09 Oct 2016   #22

Windows 7 Pro 64 bit

Commit charge has nothing to do with RAM usage or pagefile usage or any combination of the two. It is rather difficult to explain and I do not have time right now.
My System SpecsSystem Spec
09 Oct 2016   #23
Layback Bear

Windows 10 Pro. 64/ version 1709 Windows 7 Pro/64

Believe me LMiller7 can explain this subject better than I can.

Microsoft has spent a lot of time and money on Windows 7's management of memory.
Knowing all the the in's and out's of how Windows 7 manages memory is above my pay grade.
Because I don't know all the in's and out's is another reason I use system management for pagefile.
I also leave pagefile and Temp's on Partition "C". I know of no reason Windows 7 should have to keep looking for them in other places.
If you running out of free space on your drive/partition you have two options.
1. Remove things from the drive/partition.
2. Get a bigger drive.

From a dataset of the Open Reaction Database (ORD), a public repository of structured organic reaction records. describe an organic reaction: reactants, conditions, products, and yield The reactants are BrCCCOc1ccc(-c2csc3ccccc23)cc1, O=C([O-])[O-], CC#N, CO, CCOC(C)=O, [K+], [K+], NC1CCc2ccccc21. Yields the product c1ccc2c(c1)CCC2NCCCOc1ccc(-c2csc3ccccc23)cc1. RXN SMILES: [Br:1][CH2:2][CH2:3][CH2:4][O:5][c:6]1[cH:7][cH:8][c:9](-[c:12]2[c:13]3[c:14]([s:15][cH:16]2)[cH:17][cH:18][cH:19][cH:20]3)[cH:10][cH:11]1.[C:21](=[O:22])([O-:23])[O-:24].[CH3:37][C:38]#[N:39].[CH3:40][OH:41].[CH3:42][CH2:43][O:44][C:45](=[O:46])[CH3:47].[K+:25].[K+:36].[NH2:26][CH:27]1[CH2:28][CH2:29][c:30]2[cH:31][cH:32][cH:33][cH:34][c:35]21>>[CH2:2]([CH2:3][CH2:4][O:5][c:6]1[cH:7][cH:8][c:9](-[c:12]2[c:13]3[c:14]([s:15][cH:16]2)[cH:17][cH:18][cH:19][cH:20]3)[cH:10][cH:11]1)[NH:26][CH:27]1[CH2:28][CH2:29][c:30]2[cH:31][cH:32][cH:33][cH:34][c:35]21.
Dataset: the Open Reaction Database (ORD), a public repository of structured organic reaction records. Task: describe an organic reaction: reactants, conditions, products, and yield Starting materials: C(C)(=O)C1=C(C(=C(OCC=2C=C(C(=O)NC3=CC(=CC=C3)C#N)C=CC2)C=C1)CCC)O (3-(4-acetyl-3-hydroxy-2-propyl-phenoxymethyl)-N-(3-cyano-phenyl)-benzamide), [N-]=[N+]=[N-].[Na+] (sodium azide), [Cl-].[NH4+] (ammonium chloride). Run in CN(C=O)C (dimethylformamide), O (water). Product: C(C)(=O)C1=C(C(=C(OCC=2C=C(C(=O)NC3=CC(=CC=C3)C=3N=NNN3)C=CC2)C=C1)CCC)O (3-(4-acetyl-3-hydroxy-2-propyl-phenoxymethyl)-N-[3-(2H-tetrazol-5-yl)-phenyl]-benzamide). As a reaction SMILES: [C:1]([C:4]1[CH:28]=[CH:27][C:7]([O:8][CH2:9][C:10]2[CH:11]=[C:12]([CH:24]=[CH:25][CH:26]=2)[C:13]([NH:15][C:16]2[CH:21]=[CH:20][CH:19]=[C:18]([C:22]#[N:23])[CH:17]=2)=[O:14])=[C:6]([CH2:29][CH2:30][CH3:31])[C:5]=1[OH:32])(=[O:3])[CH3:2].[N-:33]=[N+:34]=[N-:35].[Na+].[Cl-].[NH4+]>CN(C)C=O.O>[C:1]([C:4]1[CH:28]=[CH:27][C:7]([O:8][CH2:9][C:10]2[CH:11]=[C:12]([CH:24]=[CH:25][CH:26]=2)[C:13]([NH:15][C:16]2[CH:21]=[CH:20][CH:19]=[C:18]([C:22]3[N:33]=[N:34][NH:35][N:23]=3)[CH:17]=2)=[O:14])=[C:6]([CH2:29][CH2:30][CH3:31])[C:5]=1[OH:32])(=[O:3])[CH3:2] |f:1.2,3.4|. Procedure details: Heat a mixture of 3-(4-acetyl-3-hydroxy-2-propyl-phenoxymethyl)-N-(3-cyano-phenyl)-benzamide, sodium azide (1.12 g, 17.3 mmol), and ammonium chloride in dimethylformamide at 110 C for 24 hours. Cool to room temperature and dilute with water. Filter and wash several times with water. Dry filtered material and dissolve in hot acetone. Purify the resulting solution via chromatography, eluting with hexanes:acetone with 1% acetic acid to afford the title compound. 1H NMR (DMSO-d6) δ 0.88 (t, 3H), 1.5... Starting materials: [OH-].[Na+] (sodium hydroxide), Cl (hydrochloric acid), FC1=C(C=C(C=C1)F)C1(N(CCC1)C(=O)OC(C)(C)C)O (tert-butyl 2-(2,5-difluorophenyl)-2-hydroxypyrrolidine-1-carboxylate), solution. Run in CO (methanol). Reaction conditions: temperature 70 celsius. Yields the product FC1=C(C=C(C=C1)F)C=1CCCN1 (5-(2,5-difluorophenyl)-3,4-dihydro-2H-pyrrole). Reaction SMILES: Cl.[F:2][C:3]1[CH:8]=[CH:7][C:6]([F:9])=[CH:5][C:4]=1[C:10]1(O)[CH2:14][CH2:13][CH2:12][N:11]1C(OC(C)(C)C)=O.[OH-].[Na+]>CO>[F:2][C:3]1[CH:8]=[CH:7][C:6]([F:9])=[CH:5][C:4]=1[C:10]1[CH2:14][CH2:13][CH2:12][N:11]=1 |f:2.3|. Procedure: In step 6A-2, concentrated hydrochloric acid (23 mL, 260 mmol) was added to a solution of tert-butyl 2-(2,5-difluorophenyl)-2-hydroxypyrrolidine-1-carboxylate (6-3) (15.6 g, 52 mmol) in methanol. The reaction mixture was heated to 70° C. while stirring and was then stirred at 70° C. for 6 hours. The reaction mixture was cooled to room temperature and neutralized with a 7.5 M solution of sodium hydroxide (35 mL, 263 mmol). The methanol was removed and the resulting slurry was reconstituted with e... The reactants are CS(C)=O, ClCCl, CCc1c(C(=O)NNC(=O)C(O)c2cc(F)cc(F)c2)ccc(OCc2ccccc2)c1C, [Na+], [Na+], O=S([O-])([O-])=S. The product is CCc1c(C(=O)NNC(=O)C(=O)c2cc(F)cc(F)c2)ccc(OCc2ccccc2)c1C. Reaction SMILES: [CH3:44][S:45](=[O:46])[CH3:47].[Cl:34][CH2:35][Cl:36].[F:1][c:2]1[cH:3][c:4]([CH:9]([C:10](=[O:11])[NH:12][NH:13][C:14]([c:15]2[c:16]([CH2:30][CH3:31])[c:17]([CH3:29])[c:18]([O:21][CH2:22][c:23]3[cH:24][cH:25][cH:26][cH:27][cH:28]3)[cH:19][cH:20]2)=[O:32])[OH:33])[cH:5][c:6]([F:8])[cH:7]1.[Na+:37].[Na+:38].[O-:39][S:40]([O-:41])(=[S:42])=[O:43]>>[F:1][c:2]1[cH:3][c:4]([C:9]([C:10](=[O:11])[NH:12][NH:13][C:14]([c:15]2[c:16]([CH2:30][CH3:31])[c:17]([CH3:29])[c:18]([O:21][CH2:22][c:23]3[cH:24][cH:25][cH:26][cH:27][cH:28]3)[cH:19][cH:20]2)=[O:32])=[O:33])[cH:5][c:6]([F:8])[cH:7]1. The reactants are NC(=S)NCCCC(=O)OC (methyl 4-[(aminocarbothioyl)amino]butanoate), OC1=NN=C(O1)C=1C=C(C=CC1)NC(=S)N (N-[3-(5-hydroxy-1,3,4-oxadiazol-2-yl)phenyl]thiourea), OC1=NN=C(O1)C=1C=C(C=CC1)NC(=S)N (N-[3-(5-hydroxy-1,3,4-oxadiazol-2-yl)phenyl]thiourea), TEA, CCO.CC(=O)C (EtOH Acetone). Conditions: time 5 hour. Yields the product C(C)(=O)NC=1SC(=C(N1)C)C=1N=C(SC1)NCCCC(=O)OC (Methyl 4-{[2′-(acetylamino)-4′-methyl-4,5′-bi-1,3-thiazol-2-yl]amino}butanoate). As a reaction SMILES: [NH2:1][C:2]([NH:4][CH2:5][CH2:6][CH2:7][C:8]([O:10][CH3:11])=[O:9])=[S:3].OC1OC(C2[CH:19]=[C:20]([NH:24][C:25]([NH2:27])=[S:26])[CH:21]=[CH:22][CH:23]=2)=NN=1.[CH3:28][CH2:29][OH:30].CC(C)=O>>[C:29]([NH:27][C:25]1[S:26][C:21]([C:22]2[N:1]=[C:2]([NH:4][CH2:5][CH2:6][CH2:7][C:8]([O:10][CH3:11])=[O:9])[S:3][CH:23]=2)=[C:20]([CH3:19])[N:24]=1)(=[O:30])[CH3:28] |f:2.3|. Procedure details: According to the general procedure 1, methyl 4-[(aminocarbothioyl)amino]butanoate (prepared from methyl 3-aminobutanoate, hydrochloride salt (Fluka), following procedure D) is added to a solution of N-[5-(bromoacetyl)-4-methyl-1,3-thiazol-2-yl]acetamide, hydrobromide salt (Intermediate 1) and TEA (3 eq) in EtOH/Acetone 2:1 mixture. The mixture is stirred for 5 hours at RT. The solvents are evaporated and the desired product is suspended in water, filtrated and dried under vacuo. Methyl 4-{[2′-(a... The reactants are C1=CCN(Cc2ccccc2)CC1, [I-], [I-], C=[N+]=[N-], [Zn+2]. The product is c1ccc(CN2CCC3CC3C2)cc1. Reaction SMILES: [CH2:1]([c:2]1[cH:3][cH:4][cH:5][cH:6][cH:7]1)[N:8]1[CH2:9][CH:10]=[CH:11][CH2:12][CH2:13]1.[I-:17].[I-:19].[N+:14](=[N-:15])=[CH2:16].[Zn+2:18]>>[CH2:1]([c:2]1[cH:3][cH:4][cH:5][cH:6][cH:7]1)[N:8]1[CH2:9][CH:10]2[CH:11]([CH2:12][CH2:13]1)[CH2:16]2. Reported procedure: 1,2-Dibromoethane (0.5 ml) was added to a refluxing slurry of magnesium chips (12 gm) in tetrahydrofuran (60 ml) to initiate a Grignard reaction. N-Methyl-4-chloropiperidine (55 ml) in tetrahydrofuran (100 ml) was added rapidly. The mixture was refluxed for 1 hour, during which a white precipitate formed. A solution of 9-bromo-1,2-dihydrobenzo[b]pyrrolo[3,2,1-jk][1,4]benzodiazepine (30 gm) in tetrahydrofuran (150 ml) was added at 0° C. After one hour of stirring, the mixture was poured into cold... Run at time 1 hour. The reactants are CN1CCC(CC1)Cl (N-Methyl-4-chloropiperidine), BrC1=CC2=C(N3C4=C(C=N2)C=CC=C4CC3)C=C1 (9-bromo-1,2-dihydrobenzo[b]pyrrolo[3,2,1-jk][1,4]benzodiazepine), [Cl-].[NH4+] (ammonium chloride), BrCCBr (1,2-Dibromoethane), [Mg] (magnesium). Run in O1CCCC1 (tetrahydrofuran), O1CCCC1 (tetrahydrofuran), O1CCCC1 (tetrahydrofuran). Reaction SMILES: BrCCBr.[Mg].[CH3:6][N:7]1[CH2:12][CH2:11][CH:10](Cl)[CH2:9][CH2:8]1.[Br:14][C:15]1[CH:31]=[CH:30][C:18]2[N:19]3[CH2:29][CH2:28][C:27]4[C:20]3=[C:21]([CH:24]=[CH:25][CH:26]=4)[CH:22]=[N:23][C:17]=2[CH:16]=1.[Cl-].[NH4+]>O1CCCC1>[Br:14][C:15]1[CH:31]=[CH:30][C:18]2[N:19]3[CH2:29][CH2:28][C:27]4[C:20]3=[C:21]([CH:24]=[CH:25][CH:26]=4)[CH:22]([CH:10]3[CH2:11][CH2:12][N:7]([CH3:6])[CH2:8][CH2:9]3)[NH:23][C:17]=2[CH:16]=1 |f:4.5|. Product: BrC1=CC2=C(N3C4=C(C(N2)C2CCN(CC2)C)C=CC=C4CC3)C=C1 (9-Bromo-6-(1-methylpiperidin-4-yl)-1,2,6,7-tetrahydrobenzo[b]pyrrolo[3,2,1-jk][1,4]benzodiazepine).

I personally would never use a program such as MSI Afterburner to make judgements about pagefile.
My System SpecsSystem Spec

09 Oct 2016   #24

W7 Ultimate SP1, LM19.2 MATE, W10 Home 1703, W10 Pro 1703 VM, #All 64 bit
Ed Bott Article

From an Ed Bott article about Windows 7 Memory:
Watching the color-coded Physical Memory bar graph on the Memory tab of Resource Monitor is by far the best way to see exactly what Windows 7 is up to at any given time. Here, from left to right, is what you'll see:
Windows uses a lot more pagefile that assigned.-w7-memory-ed-bott-.png
Hardware Reserved (gray) This is physical memory that is set aside by the BIOS and other hardware drivers (especially graphics adapters). This memory cannot be used for processes or system functions.

In Use (green) The memory shown here is in active use by the Windows kernel, by running processes, or by device drivers. This is the number that matters above all others. If you consistently find this green bar filling the entire length of the graph, you're trying to push your physical RAM beyond its capacity.